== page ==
Profile : Paul Thompson

You can do anything, but not everything.
— David Allen
Image courtesy of Paul Thompson, from the series 'Moonlight'

Image courtesy of Paul Thompson, from the series 'Moonlight'

Paul Thompson is an award winning London-based photographer, best know for his large, intricate group shots and advertising work. In stark contrast however, it is his personal work (mostly) of seascapes that are truly breathtaking. His ability to portray solitude without loneliness is flawless.

With this issue titled “From the Water’s Depth” I felt it rather fitting that we showcase some of Paul’s work from three of his photography series, namely; Moonlight, -18 Degrees and Navigate.  Despite there being not a single human in any of the shots (beyond perhaps reminders of things we have left behind) one cannot deny the untainted beauty portrayed in his work, and the endless inspiration I take from it.

Image courtesy of Paul Thompson, from the series '-18 Degrees'

Image courtesy of Paul Thompson, from the series '-18 Degrees'

On asking what his inspiration was for creating these three series: "We live in such a world where everyone wants everything yesterday, and a hundred versions just incase. These projects are the polar opposite. Which is why I love making them. Photography stripped back to it’s original form."

He strives to the capture the movement of time. Watching it move through water, light and sky. 

 

Questions Answered

What's your preference. People or solitude?

Image courtesy of Paul Thompson, from the series 'Navigate"

Image courtesy of Paul Thompson, from the series 'Navigate"

moonlight

The first series, Moonlight began about five years ago. As the title suggests, all the images were taken at night during a full moon. Each image took between 1 - 3 hours to capture. Taken on a large format camera and his beloved film. 

"I spent my childhood on the cold and wild coast of the North East of England, and as an adult, I’ve returned time and again to the sea. Moonlight is a lonely labour of love; I have now spent more than five years venturing to the English, Italian, Scottish, and Welsh coasts on dark nights, with only the moon to light my way.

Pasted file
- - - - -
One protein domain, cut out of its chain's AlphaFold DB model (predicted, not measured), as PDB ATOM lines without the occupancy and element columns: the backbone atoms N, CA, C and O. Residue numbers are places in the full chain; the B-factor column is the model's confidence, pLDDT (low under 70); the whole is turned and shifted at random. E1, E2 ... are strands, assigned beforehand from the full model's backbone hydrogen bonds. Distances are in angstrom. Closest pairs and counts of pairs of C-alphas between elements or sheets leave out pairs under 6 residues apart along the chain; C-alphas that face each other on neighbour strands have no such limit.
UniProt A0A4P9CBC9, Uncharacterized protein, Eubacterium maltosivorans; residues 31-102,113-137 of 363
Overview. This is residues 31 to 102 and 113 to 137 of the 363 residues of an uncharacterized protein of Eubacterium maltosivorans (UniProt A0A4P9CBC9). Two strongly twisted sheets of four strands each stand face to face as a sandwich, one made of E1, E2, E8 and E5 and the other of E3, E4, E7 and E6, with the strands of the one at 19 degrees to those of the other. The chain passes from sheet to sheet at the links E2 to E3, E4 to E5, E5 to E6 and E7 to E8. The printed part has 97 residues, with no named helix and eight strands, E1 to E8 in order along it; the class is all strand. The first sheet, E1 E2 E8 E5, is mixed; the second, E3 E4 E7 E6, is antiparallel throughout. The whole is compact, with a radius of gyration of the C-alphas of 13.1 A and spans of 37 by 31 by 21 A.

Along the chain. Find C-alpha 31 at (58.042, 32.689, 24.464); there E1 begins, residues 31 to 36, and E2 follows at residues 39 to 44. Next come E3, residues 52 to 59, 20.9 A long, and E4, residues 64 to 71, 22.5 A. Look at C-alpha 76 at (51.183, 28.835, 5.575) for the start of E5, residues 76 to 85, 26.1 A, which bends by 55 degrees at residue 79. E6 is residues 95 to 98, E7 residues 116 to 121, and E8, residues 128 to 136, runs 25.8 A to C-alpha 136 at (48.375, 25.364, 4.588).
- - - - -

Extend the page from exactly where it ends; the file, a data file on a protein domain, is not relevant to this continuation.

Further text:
Every since the first whispers of lycanthropy in First Century Europe, the full moon has carried with it the promise of magic and madness. In science and in folklore, the lunar phase has been associated with insomnia and fitful, disrupted sleep. I only shoot my Moonlight pictures during the full moon, waiting each month for its arrival.

These images are hard-won, requiring one to three-hour exposures in unpredictable weather. Often, I struggle to see my camera in front of me in the moonlight, relying instead on instinct, touch, and training to open its shutter. I use large format film, and I am lucky if I get one image in a month.

These are photographs of places, but they are also photographs of time passing. Over the course of these pivotal midnight hours, the tides come and go; the clouds shift positions, and the skies might grow stormy at any moment. The shutter remains open, and the camera records all the details that are too short-lived for the human eye to register.

Moonlight is ultimately as much about illumination as it is about darkness, recalling the night seascapes of 18th-19th Century European Romantic painting, particularly the works of fellow Englishman J.M.W.Turner, known as “the painter of light,” whose rushing waves and shifting skies routinely veer into the realm of abstraction.

Moonlight is a return to the sea, where I grew up and where all life is believed to have originated, but it’s also a return to the basics of photography. There are no shortcuts in my world, and of course, I am unable to see any of the Moonlight pictures until they are developed. No photoshop, and no instant gratification.